VISITING MARTHA: A BELOVED FRIEND with ALZHEIMERS-Memoirabilia Podcast #24
VISITING MARTHA: A BELOVED FRIEND with ALZHEIMERS
by Nancy Gufstafson
originally published by Telling Our Stories Press, 2012 as part of
“So Long: Short Memoirs of Loss and Remembrance”
In Memoirabilia Podcast #24, I am delighted to share with you a beautiful memoir about Nancy Gustafson’s dear friend, Martha, who succumbed to Alzheimers. Nancy’s narrative and poetry moved me on the deepest levels, the way a good memoir should. It’s not possible to print the entire transcript here so you will need to listen to the Podcast by clicking on the player above. I hope you will do that as this is a memoir written by a writer who doesn’t know just how good she is. I hope your comments will encourage her to write more.
Martha’s face is a portrait of agitation, her mouth quivering, her eyes squinted. I am determined to remain peaceful as she rubs her thumb roughly across my lips. She draws a harsh hand across my forehead, then presses her palm into my cheek while she grits her teeth. I wonder if it is anger that contorts her face, and remember that she is prone to pinch.
Martha steers her index finger toward my eyes. I have the advantage, since she is tied in her wheelchair with a silk scarf. Still, I want to pull away, wary of a jab. Instead, I close my eyes and force myself to lean closer. She touches my eyelid gently, and I begin to relax. When we are nearly nose-to-nose, her mood transmutes from lion to lamb. She rests her hands in her lap, her shoulders slacken, face softens.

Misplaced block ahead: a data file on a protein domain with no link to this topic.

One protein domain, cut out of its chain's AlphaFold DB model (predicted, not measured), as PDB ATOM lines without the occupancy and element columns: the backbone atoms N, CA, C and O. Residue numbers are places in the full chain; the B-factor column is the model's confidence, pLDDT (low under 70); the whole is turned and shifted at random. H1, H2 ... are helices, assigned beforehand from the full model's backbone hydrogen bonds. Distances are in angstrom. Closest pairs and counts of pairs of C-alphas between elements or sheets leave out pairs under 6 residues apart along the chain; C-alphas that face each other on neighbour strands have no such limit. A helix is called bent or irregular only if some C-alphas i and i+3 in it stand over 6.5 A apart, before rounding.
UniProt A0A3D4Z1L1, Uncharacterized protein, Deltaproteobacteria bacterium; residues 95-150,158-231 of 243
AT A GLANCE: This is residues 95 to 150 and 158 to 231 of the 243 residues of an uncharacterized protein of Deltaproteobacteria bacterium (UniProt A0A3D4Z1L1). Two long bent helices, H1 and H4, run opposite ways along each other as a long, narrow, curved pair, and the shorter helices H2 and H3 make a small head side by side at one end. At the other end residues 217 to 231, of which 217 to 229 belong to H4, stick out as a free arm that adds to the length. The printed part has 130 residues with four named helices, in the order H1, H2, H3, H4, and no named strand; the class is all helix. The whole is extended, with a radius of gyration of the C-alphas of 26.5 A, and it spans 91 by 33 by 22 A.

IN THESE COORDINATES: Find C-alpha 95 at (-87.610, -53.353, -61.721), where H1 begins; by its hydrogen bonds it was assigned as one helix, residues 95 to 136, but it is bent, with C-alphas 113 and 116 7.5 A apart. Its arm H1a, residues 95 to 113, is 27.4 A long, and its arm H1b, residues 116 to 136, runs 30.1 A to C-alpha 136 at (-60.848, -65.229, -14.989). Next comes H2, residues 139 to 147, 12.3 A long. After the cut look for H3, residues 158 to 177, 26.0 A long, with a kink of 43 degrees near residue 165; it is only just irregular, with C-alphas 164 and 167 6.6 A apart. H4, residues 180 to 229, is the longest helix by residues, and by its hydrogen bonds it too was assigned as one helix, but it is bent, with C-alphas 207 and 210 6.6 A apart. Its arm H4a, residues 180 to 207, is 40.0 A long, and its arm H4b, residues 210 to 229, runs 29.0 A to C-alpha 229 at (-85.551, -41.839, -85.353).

Martha pats my hair back from my forehead, harshly at first, then gently, over and over and over, as she must have done to comfort her babies. I study her expression as it changes from unfathomable to mellow. When she begins to weep, I cradle her in my arms and kiss her cheeks while she tells me about her pain.
“It’s v –v –v , so so so m-m-m, an m-m-m.”
I wipe her tears. “Yes, it is awful, Martha. I know. Tell me some more about it.”
We are cheek-to-cheek now, looking the same direction, picturing her agonies: loss of a husband and son, her independence and finally, her mind. I wonder whether thoughts and memories she can’t communicate are still swimming around in her brain or if they have all sizzled like bacon.
“It’s v-v-vono-vono, mare, mare, so-so-so.”
When her story is repeated enough times that the emotional edge wears off and her tears dry up, I unwrap a gift, a prayer shawl I crocheted, and drape it around Martha’s shoulders. A caregiver scuttles across the room to rescue the shawl. She begins to pull it away from Martha’s clutching fingers. “Oh, don’t leave it on her, she chews on everything now…”
(The Podcast continues with the rest of Nancy’s story and concludes with this poem):
Maker of miracles, have mercy
on her tangled brush of brain,
that witch’s garden, labyrinth
of snarls and thunderclaps.
Her memories lie as ashes
among the choking vines, and she
cannot recount her deeds for judgment.
Will You stand up for her?
She speaks no reasoned word
does not recall her name,
Your name or mine. Summon
her withered life – rhizome to iris.
When all that remains is spirit
remember Your promise, cultivate
weeds into angels’ trumpets,
a garden for her in Heaven.